Hi again! I’m so sorry for the hiatus; I was crazy-busy with midterms and work and all that other fun stuff. Anyway, I am now on Spring break. And it actually feels like Spring! The weather is glorious and classes don’t start again until Monday, which means that I have more time and energy to invest in my absolute favorite pastime – reading! For those of you who don’t know, I’m a HUGE bookworm. If it were up to this English major, I would spend every day at home in my pajamas devouring all the books on my ever-growing To-Read list. Of course, I don’t get to choose which ones I read for school. And while I love the classics and the odd/obscure novels the professors pick, I also like to give my brain a rest and indulge in some literature geared towards young adults. Speaking of YA fiction, has anyone else noticed the recent trend in teen books? Two YA novels currently on the bestsellers list feature love interests who happen to have one leg.
Okay, so maybe the word “trend” is a bit strong. It’s still too early to tell whether or not it will take off with other authors. But judging from the huge fandoms dedicated to these two books and the upcoming movies based on them, bipedal boyfriends might just become a thing of the past (unless, of course, their second leg is a prosthetic.) In case you haven’t heard about these dreamboats (do we even use that term to describe hotties anymore, or is that just my mom’s influence rubbing off on me?), allow me to enlighten you. In The Hunger Games, author Suzanne Collins creates a post-apocalyptic society that holds an annual competition where randomly selected people (all under the age of 18) must fight to the death in a specified arena; the sole survivor is then pronounced the winner. The protagonist is Katniss Everdeen, a teenaged girl who starts to fall for Peeta Mellark, her former neighbor and biggest threat in the Games. Now I’m sorry if this spoils a part of the story for anyone, but Peeta eventually loses his leg to a bad infection. So for the next two books (yes, The Hunger Games is a series!), he wears an artificial leg. And now oodles of young girls are in love with his baker-next-door charm and boyish good looks. If you don’t believe me, check Tumblr.com and run a search for his name. While you’re at it, you can also look up “Augustus Waters.”
Let me start off this next book description by saying this: The Fault in Our Stars is my favorite book. Ever. MY FAVORITE BOOK. Did you get that part? It’s pretty rare for a bibliophile to single out just one book as a favorite, especially if said book has only been available in stores (and online) for less than three months. That should be a testament to the awesomeness that is the author John Green. I’ll be honest – I have a huge literary crush on the man. After all, he created Augustus Waters, the smart and thoughtful boy who lost his leg to cancer and knows how to make a girl swoon. If someone can make you fall hopelessly in love with a fictional character, he/she has mastered the art of writing fiction. Sorry if I sound sort of pathetic, but I closed the book with a sigh and a tear and a wish that Augustus were a real person. I also made my boyfriend and my best friend read it, and I’m pleased to announce that they were equally impressed by it. So if that’s enough of an incentive to read the novel, go for it! I highly suggest you do. Plus, Green manages to infuse so many deep insights and literary allusions into the novel that you might even discover a new truth about your life. Ah, the transformative power of literature! But I digress….I just get really excited about books like these!!!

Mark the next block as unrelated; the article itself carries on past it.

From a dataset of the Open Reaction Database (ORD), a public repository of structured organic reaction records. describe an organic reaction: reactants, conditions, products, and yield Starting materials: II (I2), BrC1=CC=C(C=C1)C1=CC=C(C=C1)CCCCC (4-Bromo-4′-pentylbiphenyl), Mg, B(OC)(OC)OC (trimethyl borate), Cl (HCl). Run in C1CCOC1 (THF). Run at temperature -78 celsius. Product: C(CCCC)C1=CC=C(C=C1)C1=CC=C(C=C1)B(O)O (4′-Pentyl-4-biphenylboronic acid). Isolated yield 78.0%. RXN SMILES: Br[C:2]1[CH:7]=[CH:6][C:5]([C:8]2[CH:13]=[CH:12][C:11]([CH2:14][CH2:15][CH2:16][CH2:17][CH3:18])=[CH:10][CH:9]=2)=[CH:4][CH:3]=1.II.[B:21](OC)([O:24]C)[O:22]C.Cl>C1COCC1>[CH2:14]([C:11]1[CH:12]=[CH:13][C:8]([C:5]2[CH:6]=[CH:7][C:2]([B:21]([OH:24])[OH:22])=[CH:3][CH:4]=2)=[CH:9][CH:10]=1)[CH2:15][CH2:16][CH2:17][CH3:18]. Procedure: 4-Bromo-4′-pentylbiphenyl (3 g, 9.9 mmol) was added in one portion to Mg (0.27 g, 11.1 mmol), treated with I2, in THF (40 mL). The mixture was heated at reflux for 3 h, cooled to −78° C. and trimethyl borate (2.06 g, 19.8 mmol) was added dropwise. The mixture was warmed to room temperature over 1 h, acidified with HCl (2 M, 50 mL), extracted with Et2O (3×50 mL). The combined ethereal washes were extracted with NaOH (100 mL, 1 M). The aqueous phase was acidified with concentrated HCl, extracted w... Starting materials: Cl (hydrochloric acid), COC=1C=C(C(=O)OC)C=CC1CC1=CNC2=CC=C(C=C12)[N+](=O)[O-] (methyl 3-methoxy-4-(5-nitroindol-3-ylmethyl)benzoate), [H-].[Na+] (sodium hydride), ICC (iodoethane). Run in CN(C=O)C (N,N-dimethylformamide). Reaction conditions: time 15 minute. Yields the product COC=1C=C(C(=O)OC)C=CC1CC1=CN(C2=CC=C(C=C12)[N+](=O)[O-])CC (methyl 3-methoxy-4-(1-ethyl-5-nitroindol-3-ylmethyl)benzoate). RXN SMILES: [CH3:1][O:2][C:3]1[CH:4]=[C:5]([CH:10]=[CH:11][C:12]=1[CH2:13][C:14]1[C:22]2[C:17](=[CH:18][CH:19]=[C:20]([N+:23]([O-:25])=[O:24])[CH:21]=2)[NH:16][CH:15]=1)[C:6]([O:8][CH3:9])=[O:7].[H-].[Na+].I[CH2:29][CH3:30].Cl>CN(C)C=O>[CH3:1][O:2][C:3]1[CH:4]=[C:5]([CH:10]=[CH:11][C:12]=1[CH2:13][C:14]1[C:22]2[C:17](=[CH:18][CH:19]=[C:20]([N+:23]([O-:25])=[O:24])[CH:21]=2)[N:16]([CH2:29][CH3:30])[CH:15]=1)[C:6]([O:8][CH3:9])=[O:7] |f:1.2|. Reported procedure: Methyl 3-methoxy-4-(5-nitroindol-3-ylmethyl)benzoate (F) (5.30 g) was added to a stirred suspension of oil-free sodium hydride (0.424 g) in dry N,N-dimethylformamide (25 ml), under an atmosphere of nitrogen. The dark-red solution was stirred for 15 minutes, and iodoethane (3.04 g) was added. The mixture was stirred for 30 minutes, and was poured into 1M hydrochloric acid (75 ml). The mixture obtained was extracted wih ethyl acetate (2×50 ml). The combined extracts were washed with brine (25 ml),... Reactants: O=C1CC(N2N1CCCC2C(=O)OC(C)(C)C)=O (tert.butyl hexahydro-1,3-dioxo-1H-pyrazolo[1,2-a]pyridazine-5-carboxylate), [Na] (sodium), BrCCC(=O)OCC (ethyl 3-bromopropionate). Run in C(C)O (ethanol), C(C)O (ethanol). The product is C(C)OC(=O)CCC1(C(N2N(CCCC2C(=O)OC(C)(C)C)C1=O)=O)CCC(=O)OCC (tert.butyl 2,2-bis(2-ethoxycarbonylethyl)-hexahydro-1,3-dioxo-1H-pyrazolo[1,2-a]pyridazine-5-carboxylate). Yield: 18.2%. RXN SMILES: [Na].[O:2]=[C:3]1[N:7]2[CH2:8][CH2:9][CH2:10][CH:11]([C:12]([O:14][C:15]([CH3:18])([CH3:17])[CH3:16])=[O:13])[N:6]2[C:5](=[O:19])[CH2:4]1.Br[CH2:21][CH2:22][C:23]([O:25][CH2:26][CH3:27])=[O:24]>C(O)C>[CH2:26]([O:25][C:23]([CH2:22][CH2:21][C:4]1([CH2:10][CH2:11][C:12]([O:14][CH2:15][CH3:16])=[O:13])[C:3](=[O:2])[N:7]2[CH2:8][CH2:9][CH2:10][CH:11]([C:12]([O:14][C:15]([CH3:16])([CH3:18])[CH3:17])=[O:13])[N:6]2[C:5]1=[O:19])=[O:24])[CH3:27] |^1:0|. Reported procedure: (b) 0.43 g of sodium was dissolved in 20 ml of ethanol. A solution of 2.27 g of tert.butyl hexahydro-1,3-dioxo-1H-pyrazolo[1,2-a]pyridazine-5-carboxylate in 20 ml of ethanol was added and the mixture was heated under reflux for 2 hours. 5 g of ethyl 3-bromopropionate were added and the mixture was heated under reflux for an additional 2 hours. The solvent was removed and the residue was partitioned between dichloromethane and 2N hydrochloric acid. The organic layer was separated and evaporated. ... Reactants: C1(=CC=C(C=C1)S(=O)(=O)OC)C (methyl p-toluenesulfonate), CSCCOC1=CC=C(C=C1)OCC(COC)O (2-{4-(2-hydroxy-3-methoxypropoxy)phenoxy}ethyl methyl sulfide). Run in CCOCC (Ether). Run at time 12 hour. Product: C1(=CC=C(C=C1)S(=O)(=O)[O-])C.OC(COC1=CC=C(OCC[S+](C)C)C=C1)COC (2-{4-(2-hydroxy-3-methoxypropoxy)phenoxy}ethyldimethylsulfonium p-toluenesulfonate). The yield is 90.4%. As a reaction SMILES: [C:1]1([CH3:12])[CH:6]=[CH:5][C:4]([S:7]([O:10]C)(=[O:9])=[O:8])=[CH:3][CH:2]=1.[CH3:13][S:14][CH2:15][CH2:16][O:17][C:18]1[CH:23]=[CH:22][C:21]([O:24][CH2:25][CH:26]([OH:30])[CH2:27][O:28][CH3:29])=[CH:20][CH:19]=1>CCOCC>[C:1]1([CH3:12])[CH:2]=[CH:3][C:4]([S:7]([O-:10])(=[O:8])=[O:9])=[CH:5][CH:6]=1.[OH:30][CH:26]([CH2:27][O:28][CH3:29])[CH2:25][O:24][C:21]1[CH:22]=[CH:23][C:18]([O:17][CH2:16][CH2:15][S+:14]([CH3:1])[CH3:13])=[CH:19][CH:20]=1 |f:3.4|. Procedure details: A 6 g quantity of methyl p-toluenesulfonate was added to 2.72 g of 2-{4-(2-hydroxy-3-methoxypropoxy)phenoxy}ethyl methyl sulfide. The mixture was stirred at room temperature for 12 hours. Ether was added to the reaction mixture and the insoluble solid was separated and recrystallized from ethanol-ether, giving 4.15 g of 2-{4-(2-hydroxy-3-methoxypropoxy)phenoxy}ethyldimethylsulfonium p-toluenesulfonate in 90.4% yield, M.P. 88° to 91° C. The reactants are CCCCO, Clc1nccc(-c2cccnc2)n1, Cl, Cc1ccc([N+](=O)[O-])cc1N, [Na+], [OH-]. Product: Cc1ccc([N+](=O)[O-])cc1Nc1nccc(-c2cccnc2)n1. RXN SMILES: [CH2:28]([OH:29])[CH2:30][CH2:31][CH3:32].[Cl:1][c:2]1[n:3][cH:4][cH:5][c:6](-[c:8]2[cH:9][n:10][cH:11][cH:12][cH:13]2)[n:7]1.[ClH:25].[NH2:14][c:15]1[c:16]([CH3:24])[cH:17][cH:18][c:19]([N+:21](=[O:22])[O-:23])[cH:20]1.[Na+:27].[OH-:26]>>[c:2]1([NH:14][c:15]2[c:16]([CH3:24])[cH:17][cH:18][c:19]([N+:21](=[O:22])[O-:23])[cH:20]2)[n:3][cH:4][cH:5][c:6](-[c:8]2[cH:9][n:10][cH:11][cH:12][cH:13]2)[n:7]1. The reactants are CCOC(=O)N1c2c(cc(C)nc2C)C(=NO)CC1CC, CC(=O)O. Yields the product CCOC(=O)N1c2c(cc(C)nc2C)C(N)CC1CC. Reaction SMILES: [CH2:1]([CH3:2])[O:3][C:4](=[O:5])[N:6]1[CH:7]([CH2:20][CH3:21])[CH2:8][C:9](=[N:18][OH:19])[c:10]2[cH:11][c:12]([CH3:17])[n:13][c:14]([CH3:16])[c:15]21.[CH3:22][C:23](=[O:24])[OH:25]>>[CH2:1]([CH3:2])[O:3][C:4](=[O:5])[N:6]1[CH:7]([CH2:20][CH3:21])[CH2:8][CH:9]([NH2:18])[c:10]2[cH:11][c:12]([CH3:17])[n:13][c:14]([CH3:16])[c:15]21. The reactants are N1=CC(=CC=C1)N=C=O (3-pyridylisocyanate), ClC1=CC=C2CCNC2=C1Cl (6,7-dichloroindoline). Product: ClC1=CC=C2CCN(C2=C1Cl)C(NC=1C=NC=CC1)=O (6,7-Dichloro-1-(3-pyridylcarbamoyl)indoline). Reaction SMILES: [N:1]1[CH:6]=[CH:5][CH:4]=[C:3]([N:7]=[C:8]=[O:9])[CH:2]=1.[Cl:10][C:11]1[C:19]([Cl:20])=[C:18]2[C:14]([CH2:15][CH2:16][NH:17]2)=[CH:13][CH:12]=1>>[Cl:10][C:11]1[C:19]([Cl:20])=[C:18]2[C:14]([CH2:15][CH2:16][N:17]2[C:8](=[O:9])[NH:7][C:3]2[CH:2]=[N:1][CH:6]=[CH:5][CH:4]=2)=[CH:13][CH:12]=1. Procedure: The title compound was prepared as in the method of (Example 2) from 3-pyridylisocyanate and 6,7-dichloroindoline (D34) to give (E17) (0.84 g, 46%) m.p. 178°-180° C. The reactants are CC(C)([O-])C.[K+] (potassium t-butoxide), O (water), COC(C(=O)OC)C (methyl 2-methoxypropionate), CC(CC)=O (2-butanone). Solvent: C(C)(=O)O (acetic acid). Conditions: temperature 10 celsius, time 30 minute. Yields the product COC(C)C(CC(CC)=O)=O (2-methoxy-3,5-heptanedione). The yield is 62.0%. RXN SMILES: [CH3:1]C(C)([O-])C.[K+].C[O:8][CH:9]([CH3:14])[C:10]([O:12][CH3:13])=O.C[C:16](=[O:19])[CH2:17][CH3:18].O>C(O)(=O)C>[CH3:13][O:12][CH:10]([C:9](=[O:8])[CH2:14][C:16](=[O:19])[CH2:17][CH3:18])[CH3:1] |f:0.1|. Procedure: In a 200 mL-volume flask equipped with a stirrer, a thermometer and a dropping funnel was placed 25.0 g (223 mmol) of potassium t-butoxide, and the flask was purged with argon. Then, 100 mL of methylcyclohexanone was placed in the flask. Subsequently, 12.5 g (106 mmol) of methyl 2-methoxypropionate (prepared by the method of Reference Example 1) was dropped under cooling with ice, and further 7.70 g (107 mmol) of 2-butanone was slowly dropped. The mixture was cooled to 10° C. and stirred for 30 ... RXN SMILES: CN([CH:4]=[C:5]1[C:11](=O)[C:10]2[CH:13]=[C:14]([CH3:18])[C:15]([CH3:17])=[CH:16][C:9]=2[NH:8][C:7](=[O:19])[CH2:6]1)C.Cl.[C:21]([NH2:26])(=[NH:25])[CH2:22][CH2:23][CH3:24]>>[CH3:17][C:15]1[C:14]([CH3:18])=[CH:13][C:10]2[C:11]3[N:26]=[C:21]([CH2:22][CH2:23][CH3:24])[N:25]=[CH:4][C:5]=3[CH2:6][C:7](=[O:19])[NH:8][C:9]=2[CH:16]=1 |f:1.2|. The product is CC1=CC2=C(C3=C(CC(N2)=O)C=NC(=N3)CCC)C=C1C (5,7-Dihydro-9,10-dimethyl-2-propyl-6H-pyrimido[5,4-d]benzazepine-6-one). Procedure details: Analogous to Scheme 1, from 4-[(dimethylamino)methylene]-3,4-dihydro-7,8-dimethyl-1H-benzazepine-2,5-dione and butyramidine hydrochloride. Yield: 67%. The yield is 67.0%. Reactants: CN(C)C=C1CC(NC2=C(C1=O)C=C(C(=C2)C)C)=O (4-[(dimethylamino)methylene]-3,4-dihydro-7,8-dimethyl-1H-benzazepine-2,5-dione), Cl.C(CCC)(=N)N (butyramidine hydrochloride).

And you know the best part about The Hunger Games and The Fault in Our Stars? They don’t focus so much on the characters’ disability. Instead, Peeta and Augustus are depicted as whole and attractive young men with the same human thoughts, desires, emotions, and weaknesses as anyone else. Their one-leggedness has nothing to do with the way they win over their girlfriends and essentially save the day. How cool and revolutionary is that – characters whose disabilities are really just part of them and don’t define them or symbolically represent a deeper issue in their personalities? It’s a big step up from The Odyssey‘s blind seer Tiresias or A Christmas Carol‘s pitiable Tiny Tim. I mean, Peeta and Augustus take the old disability trope of the poor little cripple and flip it on its head. And now, millions of readers around the world are falling in love with their genuine personalities and general hotness, regardless of how many limbs they possess. So if anyone reading this post just happens to be an established or aspiring YA fiction writer, take note of this: giving a character a disability is NOT going to make him or her any less awesome or relatable. If the success of The Hunger Games and The Fault in Our Stars is any indication, your book might even end up on the bestsellers list.
Note: If you’d like to check out The Hunger Games and/or The Fault in Our Stars, I’ve listed them (with links) under the “books i recommend” page on this blog.
All images found on either Tumblr or Google Images